We knew we wanted to have something where you could get your everyday staples. You could get Cheerios, marshmallows, peanut butter, but also wanted to be a place where you could find healthier, trendier lifestyle items. Not everyone is only eating organic, not everyone is only eating local. I still believe we are going more and more that route, but we won’t let go of keeping everyday staples.

It makes for a lot more work for us but this whole thing of how we started, finding what the customer wanted because we wanted to make the community happy. We’re working with tons of large vendors, tons of direct small local farmers. We’ve gone more and more that direction. We’re only increasing it, which is not the most efficient way of running things, but it is what’s gotten us here.

This summer we are trying to get more and more local produce. We have local and organic produce, but its not enough. We need to have more local produce.

 

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E: Is there anything that you carry that would be difficult to find somewhere else? Is there something that you had to have in your store?

B: When we opened we were the first ones to carry Tate’s Cookies from a small bakeshop in the Hamptons. Now you see them all over the place in Chicago. Hale and Hearty soup — fresh soup we get out of New York. No one else in the city has that.

E: The store feels like you have looked at every kind of a certain product and that these are the ones you believe in the most.

B: It’s about trying to make sure every section is as good as it can be. There is still a lot of work to do in that; it’s an always moving target. I am interested in the old school way of running a store — keeping the store clean, organized, keeping products in stock, having the best selection I can, treating each other well, treating the vendors well, treating the customers well.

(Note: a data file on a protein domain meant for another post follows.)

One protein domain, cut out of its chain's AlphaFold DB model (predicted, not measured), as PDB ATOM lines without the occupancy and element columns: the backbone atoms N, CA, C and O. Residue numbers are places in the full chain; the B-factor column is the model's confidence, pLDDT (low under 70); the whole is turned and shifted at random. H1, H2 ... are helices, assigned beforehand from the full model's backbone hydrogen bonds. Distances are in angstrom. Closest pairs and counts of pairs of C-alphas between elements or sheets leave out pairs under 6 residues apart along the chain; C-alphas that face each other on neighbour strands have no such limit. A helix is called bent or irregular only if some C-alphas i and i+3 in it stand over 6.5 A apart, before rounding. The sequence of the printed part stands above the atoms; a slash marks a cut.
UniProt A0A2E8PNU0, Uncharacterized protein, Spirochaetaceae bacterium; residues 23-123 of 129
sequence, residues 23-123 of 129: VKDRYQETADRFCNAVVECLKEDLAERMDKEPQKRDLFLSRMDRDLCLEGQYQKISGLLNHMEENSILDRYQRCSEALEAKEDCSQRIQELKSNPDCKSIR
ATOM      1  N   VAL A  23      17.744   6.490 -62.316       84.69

E: That seems critical to you.

B: I try to keep it simple. It seems like you don’t see many business around for eight or nine years. The first question people ask is, “When are you opening another one?” It’s never enough to have just one. One thing that could be added someday is a kitchen, but at the same time, we have a model that works. As long as we keep doing the same thing, treating each other well, and the customers well, I think that it’s a formula that works.

E: It feels great to come here. It feels like it’s my personal gem, even though I know there are other people coming in that probably have that very same feeling. I enjoy the feeling of coming in and thinking this is my personal little village store.

B: That’s the ultimate goal.

 

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E: One more thing you probably get asked all the time: Olivia’s. Is there an Olivia?

B: My oldest daughter, Olivia, was a newborn when we were planning the store. I was thinking of names, probably brainstormed one hundred plus names trying to come up with a catchy name. I just kept falling back to her — Olivia. I’ve since then had two kids: a son, Will, and a daughter, Maggie. They are fine with the name. I love the sound of Olivia’s Market.